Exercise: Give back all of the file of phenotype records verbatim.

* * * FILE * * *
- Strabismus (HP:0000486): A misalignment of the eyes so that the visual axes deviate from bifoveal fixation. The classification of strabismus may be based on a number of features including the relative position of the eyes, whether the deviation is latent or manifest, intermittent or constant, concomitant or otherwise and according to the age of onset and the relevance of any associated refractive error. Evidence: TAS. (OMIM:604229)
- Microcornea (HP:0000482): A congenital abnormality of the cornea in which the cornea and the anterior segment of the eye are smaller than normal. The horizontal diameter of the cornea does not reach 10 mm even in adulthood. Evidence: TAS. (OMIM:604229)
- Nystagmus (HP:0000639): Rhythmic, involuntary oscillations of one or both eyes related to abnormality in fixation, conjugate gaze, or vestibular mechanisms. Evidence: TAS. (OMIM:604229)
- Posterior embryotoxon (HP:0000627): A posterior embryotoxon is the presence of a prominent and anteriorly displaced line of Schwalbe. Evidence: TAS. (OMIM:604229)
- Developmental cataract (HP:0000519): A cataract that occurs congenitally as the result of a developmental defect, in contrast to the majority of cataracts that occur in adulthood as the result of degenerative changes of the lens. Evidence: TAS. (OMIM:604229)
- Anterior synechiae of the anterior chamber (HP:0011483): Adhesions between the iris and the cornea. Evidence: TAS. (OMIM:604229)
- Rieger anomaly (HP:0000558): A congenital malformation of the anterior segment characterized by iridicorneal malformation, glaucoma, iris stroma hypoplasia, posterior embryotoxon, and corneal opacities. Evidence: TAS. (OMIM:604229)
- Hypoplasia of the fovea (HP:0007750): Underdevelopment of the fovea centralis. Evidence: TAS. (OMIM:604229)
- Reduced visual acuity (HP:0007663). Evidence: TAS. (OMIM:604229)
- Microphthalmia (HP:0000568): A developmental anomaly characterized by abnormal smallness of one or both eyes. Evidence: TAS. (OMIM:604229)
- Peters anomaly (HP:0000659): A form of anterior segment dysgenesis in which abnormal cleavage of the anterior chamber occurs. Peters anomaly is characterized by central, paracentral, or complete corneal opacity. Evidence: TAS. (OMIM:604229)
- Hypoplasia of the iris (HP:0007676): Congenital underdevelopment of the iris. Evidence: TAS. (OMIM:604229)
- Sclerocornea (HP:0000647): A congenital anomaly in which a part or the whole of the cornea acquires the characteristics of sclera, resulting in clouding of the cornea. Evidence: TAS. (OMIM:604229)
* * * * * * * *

- Strabismus (HP:0000486): A misalignment of the eyes so that the visual axes deviate from bifoveal fixation. The classification of strabismus may be based on a number of features including the relative position of the eyes, whether the deviation is latent or manifest, intermittent or constant, concomitant or otherwise and according to the age of onset and the relevance of any associated refractive error. Evidence: TAS. (OMIM:604229)
- Microcornea (HP:0000482): A congenital abnormality of the cornea in which the cornea and the anterior segment of the eye are smaller than normal. The horizontal diameter of the cornea does not reach 10 mm even in adulthood. Evidence: TAS. (OMIM:604229)
- Nystagmus (HP:0000639): Rhythmic, involuntary oscillations of one or both eyes related to abnormality in fixation, conjugate gaze, or vestibular mechanisms. Evidence: TAS. (OMIM:604229)
- Posterior embryotoxon (HP:0000627): A posterior embryotoxon is the presence of a prominent and anteriorly displaced line of Schwalbe. Evidence: TAS. (OMIM:604229)
- Developmental cataract (HP:0000519): A cataract that occurs congenitally as the result of a developmental defect, in contrast to the majority of cataracts that occur in adulthood as the result of degenerative changes of the lens. Evidence: TAS. (OMIM:604229)
- Anterior synechiae of the anterior chamber (HP:0011483): Adhesions between the iris and the cornea. Evidence: TAS. (OMIM:604229)
- Rieger anomaly (HP:0000558): A congenital malformation of the anterior segment characterized by iridicorneal malformation, glaucoma, iris stroma hypoplasia, posterior embryotoxon, and corneal opacities. Evidence: TAS. (OMIM:604229)
- Hypoplasia of the fovea (HP:0007750): Underdevelopment of the fovea centralis. Evidence: TAS. (OMIM:604229)
- Reduced visual acuity (HP:0007663). Evidence: TAS. (OMIM:604229)
- Microphthalmia (HP:0000568): A developmental anomaly characterized by abnormal smallness of one or both eyes. Evidence: TAS. (OMIM:604229)
- Peters anomaly (HP:0000659): A form of anterior segment dysgenesis in which abnormal cleavage of the anterior chamber occurs. Peters anomaly is characterized by central, paracentral, or complete corneal opacity. Evidence: TAS. (OMIM:604229)
- Hypoplasia of the iris (HP:0007676): Congenital underdevelopment of the iris. Evidence: TAS. (OMIM:604229)
- Sclerocornea (HP:0000647): A congenital anomaly in which a part or the whole of the cornea acquires the characteristics of sclera, resulting in clouding of the cornea. Evidence: TAS. (OMIM:604229)